BELINDA: So, I first met you when I was pregnant. I had been given a gift membership to the Australian Breastfeeding Association and, at 36 weeks pregnant, I toddled along to an ABA meeting because I was desperate to know about breastfeeding. And I met you, Kate, at that first meeting. You were leading the meeting, and it was just such a lovely, welcoming atmosphere. Lots of mums with babies, and it was just so lovely, and just … I learnt so much. But you had your third baby, and I think, how old was he at the time? He would have been …

KATE: He would have been probably about 10 months.

BELINDA: Yeah, so you were feeding your baby in amongst talking to other mums. And I was like, ‘Wow, this is great’. And then part way through the meeting, your toddler who just had these beautiful curls, and just was an adorable little thing, toddled over and climbed up on your lap and started to have a feed! And I’m like … You should have seen my eyes pop open internally, in my head, with the surprise of a toddler having a breastfeed. Breastfeeding a toddler was outside my expectation of what breastfeeding looked like. And through the years of getting to know you, and learning more about breastfeeding, I’ve learnt that breastfeeding past 12 months is a normal thing and what many mums do choose to do. So, tell me about how long you did breastfeed your children for.

KATE: Well, I guess I’d start by saying I didn’t expect to be feeding for so long. But I breastfed my eldest until he was 3 years about 4 months. And then my daughter, my second baby, she breastfed till seven. And my youngest weaned himself when he was almost six. 

BELINDA: So what were your thoughts or ideas about breastfeeding before you had your first baby?

KATE: Well, I distinctly remember saying to friends when I was pregnant, ‘Oh, I wouldn’t breastfeed my child when they could talk, and ask for it. That would just be weird’. And I knew my mother had breastfed myself and my sisters for about 6 months, which in the 80s was about as long as people breastfed for. And then, similar to you, I went to my first ABA meeting, probably still thinking I’d wean around 6 months, but also having done a little bit of reading and made a massive effort after my baby was born to breastfeed him, despite having a few issues with cracked nipples — had got through that with the help of a lactation consultant and felt finally I could go to an ABA meeting because I could breastfeed now (laughing)! Not realising that I had just missed out on the support of a great group. I should have been there 8 weeks earlier. And walked in, and same as you, and saw someone – several someones – feeding toddlers. And you’re like, ‘Wow! Didn’t know you could do that’ or ‘didn’t know there were people in Australia who did that’.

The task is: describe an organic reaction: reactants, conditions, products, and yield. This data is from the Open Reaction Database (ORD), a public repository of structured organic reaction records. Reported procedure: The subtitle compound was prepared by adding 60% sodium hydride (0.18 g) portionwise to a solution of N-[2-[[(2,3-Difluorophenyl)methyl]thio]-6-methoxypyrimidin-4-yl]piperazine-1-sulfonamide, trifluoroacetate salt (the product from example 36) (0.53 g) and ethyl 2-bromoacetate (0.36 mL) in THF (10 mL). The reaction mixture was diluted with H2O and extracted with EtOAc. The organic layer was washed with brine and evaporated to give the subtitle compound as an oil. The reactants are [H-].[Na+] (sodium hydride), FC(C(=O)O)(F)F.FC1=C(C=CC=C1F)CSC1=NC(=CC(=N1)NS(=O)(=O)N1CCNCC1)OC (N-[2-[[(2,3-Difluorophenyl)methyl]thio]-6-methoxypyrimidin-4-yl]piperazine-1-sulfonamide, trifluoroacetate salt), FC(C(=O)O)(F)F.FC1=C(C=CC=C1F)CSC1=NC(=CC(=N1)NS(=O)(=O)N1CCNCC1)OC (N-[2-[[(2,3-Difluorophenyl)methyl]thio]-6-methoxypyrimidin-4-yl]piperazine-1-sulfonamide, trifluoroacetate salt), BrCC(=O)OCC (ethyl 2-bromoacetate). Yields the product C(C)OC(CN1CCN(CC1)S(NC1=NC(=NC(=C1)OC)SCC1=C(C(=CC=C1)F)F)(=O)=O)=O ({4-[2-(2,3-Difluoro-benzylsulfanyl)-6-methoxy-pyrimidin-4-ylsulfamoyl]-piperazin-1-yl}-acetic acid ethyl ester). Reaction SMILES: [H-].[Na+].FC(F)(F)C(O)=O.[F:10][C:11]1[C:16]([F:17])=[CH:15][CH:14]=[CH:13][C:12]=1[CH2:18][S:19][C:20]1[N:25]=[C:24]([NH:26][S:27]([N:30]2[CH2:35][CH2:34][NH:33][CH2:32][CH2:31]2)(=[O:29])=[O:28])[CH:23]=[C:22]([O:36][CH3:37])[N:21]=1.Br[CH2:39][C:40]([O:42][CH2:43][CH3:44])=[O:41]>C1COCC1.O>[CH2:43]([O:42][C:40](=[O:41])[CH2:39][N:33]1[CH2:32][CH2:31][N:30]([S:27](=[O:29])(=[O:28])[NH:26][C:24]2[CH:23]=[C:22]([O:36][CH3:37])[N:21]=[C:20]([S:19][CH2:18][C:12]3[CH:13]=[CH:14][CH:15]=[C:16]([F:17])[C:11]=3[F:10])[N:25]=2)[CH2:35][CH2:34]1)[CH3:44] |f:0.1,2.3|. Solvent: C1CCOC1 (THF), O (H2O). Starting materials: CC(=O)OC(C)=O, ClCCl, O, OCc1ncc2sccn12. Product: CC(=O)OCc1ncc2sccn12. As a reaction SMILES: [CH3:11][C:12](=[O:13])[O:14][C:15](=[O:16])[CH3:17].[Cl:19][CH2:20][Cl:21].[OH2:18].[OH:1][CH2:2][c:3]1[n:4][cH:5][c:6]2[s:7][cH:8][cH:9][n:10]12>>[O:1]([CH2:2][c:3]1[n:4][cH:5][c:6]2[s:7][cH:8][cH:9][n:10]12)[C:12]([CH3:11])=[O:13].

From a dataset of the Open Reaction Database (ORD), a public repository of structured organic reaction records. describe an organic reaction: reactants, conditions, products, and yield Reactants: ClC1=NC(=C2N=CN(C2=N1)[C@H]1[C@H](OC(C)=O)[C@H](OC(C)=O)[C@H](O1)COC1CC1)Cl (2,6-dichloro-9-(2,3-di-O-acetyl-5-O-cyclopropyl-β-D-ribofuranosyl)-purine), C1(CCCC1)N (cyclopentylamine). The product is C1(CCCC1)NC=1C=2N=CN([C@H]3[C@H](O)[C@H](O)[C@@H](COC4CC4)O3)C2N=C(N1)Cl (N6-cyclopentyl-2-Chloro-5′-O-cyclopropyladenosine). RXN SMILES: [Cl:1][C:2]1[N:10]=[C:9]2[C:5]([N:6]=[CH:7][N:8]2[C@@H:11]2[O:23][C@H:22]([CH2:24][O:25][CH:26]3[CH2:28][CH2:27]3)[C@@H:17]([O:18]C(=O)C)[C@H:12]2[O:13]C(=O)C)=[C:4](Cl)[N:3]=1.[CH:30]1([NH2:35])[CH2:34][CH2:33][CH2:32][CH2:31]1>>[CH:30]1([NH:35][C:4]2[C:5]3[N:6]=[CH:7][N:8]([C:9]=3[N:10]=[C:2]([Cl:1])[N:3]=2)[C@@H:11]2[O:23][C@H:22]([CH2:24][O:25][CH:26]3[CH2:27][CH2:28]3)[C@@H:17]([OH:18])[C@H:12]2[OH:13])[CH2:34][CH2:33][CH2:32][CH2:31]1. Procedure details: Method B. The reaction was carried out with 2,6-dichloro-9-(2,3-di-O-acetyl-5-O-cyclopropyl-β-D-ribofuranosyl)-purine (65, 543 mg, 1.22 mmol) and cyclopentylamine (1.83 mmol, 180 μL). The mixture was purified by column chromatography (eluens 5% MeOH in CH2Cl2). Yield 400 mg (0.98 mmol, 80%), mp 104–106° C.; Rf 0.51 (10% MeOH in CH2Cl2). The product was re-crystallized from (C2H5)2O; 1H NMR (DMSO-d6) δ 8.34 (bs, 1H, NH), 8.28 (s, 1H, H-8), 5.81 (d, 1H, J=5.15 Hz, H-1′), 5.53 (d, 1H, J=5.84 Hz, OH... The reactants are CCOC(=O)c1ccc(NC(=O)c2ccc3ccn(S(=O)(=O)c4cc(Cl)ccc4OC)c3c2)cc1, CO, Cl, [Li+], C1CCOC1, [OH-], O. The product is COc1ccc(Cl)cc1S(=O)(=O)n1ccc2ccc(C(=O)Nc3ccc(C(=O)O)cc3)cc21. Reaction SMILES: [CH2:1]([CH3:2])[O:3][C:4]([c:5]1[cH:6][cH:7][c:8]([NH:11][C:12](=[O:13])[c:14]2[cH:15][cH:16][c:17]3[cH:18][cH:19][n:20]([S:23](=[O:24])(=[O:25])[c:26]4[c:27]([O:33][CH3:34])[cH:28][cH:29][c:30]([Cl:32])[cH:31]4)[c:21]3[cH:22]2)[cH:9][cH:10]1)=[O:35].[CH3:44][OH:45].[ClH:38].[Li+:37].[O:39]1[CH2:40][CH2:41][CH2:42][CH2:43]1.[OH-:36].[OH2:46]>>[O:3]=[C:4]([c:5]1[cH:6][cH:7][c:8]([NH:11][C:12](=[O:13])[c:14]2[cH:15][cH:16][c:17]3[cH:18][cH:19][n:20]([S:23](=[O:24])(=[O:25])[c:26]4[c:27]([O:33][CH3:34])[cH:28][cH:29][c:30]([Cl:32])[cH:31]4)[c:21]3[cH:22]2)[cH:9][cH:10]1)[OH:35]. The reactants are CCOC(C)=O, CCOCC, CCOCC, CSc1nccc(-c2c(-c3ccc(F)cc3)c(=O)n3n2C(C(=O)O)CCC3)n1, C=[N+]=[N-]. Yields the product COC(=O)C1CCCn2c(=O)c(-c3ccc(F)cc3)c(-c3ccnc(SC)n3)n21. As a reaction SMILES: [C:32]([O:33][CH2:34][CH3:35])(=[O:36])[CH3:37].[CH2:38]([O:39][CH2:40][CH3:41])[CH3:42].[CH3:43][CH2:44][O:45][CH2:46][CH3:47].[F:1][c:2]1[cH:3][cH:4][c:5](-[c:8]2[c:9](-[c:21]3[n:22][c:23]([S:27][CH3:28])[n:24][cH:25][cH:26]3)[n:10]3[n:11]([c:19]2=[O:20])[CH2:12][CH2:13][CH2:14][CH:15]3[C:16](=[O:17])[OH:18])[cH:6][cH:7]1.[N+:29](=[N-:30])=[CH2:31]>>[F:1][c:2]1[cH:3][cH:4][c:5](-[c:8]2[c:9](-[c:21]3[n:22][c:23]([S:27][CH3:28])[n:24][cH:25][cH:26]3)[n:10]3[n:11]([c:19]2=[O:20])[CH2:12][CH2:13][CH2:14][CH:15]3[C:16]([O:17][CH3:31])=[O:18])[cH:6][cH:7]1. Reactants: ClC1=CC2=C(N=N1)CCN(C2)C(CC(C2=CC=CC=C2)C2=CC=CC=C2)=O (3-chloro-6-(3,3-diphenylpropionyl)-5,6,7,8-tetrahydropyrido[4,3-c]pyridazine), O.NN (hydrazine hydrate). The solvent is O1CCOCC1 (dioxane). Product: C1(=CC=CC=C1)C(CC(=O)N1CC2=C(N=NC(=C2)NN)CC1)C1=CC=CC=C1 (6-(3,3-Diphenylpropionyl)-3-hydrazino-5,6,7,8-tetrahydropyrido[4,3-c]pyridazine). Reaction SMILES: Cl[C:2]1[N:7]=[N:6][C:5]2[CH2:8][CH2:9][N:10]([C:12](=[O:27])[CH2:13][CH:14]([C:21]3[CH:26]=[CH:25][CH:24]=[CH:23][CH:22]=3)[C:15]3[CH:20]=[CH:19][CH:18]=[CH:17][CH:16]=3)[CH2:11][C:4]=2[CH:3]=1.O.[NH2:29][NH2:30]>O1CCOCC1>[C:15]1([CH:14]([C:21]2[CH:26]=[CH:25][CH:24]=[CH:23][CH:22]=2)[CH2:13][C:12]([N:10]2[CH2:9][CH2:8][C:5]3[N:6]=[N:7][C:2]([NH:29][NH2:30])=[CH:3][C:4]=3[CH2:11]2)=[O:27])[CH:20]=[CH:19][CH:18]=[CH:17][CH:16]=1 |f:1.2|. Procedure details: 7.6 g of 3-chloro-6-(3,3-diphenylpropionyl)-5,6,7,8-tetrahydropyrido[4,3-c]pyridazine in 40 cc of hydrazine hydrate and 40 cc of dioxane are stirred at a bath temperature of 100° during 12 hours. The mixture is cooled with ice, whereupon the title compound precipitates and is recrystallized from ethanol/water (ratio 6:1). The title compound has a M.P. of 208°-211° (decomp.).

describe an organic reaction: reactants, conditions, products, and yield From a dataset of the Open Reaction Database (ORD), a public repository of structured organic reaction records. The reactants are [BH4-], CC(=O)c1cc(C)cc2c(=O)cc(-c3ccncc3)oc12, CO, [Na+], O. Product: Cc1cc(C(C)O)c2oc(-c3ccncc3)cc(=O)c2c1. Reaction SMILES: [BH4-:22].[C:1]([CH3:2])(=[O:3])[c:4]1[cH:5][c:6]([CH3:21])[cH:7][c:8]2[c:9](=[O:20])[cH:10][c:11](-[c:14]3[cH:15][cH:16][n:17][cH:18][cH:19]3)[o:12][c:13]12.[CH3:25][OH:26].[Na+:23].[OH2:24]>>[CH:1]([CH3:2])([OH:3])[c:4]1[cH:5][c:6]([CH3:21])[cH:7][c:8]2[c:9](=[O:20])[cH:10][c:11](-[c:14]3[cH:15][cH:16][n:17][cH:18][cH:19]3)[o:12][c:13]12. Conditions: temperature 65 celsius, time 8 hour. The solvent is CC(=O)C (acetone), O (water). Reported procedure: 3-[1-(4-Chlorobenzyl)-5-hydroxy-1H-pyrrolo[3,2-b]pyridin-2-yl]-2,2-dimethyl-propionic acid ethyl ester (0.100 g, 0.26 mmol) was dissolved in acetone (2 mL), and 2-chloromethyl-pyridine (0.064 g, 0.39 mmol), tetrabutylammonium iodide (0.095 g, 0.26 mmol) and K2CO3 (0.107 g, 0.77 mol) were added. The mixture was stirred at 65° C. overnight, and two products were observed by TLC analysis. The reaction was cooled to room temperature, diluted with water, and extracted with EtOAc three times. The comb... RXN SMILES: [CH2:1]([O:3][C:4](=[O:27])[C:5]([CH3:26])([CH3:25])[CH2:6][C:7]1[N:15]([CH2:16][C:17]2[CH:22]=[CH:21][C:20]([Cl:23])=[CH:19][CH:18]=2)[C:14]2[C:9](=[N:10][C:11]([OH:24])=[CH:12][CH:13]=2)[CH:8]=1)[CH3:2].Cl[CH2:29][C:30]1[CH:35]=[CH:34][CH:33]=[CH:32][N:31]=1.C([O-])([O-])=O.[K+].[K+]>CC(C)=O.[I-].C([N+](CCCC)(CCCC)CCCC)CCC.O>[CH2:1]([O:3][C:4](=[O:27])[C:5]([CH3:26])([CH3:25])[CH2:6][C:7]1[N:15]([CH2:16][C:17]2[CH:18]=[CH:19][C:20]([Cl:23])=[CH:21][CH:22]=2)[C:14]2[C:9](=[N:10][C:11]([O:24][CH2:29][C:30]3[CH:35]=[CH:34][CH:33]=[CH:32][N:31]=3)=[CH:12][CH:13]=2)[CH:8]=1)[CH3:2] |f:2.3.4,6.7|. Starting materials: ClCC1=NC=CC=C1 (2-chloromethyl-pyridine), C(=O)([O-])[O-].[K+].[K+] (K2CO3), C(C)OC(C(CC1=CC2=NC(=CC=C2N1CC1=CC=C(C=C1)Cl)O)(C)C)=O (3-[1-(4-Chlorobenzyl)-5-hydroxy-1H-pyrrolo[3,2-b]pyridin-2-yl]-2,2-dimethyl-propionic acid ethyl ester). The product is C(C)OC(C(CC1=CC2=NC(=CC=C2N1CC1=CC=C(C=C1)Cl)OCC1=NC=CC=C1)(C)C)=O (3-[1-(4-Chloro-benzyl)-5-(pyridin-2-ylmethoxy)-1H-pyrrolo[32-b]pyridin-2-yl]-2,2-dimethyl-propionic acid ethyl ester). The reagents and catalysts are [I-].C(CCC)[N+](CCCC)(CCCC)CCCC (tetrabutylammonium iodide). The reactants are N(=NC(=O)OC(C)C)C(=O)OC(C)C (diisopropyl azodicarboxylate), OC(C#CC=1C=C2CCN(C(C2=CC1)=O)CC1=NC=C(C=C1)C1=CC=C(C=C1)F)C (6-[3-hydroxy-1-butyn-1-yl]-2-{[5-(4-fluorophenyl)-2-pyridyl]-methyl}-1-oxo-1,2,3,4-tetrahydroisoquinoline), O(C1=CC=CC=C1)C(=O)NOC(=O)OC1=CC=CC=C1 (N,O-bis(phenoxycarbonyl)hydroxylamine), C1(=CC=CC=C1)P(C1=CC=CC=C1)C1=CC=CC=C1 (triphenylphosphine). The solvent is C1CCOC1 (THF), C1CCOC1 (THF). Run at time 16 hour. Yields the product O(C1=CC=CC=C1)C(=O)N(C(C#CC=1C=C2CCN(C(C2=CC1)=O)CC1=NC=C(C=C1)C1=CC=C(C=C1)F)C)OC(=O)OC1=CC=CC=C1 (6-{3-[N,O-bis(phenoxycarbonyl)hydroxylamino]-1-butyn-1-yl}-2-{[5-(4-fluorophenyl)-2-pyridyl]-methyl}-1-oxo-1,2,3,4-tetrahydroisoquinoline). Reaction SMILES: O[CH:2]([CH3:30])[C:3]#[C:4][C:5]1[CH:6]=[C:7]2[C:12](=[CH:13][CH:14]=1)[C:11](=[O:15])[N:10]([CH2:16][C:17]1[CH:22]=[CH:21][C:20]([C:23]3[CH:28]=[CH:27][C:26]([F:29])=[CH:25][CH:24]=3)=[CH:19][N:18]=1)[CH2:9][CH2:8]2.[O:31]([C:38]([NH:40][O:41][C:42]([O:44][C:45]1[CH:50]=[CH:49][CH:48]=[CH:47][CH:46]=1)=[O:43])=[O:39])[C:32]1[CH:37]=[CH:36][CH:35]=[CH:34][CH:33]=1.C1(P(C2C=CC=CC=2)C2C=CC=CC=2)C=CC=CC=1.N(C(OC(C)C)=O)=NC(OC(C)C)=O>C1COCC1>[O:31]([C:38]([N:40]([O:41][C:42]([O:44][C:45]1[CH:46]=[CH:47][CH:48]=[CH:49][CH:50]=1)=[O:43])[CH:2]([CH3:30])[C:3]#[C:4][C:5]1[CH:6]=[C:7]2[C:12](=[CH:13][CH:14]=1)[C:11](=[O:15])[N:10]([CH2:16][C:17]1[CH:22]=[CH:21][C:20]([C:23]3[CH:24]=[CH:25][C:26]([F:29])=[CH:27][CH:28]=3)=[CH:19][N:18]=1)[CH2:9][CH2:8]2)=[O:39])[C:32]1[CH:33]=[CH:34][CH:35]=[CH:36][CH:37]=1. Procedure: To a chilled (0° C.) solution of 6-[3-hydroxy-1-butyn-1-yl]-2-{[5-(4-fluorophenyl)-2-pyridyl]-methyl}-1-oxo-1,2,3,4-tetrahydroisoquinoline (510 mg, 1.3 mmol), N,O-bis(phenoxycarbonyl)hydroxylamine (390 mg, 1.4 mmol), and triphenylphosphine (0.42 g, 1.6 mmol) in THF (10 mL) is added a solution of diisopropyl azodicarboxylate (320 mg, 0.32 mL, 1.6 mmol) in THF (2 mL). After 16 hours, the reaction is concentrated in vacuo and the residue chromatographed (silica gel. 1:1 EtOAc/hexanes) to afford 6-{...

I think I had this idea that maybe it wasn't done in Australia because I'd never seen it. Then as I got to know these people and came to admire them as mothers, I sort of realised that well, actually my child will never sleep again if I stopped breastfeeding him, so I'll just keep breastfeeding.

BELINDA: Why was sleep important?

KATE:  So, I think I had expectations. I only had had a couple of friends who had babies. And they've both done sleep training and I’d tried that, and I couldn't do that. Like I just found it too emotionally draining. And in hindsight, I don't think it would have ever worked with that baby. Because that wasn't his personality, and he was a baby that needed a good 45 minutes of rocking and pacing and jiggling and shushing and wrapping to go to sleep, and breastfeeding as well. And then I put him down. He'd nap for about 40 minutes and then he'd wake up again. Yeah, and that was all day, every day for the first, probably, 9 months. And I didn't know how I would parent without breastfeeding, so I just kept feeding.